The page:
How to dress in winter
The winters in the northern part of Finland are cold, with temperatures typically ranging from -10°C to -20°C, and occasionally dropping to -30°C. It’s a dry cold that is manageable taking some precautions in mind.
The main point of attention is to avoid sweating too much because once your body gets wet, you will cool down much faster. Therefore, we choose to dress in layers, allowing us to easily regulate heat. Adding an extra layer when it’s cold and removing it when you get warm. As a bonus, the air trapped between the layers provides extra insulation.
Layer 1: Baselayer
Choose for long-sleeve thermal underwear made from synthetic or wool fabrics. A good base layer is moisture-wicking and helps to move sweat away from your body, keeping you warm and comfortable.
Layer 2: Midlayer
Opt for a warm mid-layer to keep yourself sufficiently warm. Choose a fleece or wool sweater that is thick enough. In cold weather, you can also wear an extra pair of loose-fitting pants. Never choose jeans, as cotton retains moisture well and will not only feel uncomfortable but can also pose a risk of hypothermia.
Layer 3: Extra layer(s)
In extremely cold conditions, you can wear additional layers between the mid-layer and the outer layer. Think of an extra thin fleece or another sweater.
When taking breaks, a down jacket is very handy to put on. Down jackets are very warm in relation to their weight and also compact enough to store in your backpack during the activity. However, be mindful that you don’t want to be active while wearing a down jacket, as you can quickly overheat. Additionally, when a down jacket gets wet, it loses its insulation properties.
Layer 4: Shell
The outer layer should be windproof to prevent the loss of body heat. This applies to both pants and jackets. It’s not necessary for this clothing to be completely waterproof because there will be no rain. Even if your clothes come into contact with snow, it won’t immediately start melting. In other words, a soft shell is just as good as a hard shell in winter. Additionally, it’s important that this layer is breathable, allowing your sweat to escape.
It’s important that clothing fits loosely and not so tight that it would hinder blood circulation. For example, it’s better to wear one pair of thick, warm socks rather than two pairs layered on top of each other, which can often become too tight. Sometimes, wearing too many clothes can still leave you feeling cold because of this.
Warm winter boots, mittens, and clothing can often be a significant expense, especially if you won’t use these items frequently in the future. It’s possible to rent these items from us. You’ll receive a warm thermal suit to be your outer layer, warm mittens, and winter boots. You can rent all of these items from us for €50 for the entire week. For €20, you can choose to rent only the winter boots and mittens.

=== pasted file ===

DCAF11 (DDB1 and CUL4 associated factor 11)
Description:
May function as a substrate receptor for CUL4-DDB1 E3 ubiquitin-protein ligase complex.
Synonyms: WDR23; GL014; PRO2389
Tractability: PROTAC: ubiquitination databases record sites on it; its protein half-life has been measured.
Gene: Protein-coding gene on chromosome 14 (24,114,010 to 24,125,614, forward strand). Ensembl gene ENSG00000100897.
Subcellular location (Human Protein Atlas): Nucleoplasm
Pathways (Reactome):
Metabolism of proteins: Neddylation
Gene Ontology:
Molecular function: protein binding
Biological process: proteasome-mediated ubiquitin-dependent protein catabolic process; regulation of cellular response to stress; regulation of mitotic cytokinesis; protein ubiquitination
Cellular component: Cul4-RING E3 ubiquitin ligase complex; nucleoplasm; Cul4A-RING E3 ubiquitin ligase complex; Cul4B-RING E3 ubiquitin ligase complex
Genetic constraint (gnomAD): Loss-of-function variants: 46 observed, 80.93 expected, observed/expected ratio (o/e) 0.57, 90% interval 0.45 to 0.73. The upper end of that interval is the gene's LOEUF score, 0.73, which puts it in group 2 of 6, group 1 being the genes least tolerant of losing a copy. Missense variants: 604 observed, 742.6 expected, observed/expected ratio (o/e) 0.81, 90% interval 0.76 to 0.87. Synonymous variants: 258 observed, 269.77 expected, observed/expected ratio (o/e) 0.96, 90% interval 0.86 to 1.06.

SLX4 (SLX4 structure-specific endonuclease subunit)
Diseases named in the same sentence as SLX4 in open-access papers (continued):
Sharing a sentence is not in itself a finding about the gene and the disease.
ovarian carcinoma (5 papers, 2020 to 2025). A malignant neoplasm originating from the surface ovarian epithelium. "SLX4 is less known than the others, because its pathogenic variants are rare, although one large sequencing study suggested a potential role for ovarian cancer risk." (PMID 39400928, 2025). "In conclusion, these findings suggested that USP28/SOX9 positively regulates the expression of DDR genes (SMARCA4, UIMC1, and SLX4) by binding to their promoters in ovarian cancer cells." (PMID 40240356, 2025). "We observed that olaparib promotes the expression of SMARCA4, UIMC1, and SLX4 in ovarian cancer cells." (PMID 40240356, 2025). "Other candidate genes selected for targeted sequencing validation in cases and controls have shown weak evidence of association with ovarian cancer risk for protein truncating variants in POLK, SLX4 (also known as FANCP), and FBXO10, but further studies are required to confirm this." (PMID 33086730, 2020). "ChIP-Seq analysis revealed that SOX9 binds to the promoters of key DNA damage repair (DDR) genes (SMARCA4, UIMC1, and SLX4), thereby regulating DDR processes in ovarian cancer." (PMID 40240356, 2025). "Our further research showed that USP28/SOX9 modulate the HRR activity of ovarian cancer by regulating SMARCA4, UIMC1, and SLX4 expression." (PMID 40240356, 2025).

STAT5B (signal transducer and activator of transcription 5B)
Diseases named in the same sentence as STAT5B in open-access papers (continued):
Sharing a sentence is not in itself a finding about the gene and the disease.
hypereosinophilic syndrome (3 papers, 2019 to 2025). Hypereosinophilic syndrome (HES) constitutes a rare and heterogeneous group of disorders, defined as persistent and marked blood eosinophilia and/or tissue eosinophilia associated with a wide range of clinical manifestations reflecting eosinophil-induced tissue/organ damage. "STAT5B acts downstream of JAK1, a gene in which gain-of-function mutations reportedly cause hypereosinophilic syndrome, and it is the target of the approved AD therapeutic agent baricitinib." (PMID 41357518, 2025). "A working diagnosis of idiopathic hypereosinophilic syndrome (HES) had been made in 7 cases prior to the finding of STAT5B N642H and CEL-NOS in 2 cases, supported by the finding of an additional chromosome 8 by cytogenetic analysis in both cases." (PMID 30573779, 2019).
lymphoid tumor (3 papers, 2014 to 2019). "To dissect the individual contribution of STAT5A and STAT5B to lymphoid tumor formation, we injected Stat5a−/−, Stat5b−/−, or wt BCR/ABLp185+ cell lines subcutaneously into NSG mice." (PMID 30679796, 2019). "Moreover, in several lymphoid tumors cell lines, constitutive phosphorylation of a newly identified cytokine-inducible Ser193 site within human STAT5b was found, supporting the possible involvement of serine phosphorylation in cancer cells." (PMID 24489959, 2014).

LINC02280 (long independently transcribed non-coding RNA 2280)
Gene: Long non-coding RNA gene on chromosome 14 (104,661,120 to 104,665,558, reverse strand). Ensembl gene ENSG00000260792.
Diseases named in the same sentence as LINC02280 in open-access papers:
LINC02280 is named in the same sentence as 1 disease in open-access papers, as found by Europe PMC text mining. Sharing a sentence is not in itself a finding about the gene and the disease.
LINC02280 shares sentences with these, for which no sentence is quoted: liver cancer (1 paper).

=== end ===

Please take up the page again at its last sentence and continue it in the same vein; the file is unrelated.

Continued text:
Give extra attention to your hands, face and feet
Choose 2 pairs of liner gloves and 1 pair of mittens; mittens are always warmer than regular gloves because your fingers keep each other warm. You can switch the liner gloves if one pair becomes damp or wet.
Protect your face with a warm hat and a scarf or buff. It’s important that you can cover your ears and cheeks. A balaclava can also be useful when it’s very cold.
Make sure you have a good pair of winter boots, type Sorel, which are waterproof and warm and have a removable liner so you can start each morning with dry boots. If you want to wear two pairs of socks, choose a larger shoe size than usual.
Choose synthetic ski socks or warm woolen socks. You can opt for a thin liner sock, such as merino wool, and then a thick, warm sock. We also have some classic woven “grandma socks” available for loan.
If you are very sensitive to the cold or have a circulation disorder such as Raynaud’s phenomenon, we recommend bringing some chemical hand/foot warmers with you. These provide warmth over an extended period (6-8 hours) of time and can help you stay warm throughout the day. We do not recommend electric gloves or socks, as the batteries often drain quickly in cold conditions.
Preferably, use moisturizers in the evening so that your skin can absorb everything overnight. Be cautious if you use moisturizers in the morning, check that they do not contain water, as it can freeze quickly and lead to frostbite. Your skin’s natural protection works best in this kind of cold. In the months of February/March, when the sun returns, it’s also necessary to protect yourself with sunscreen.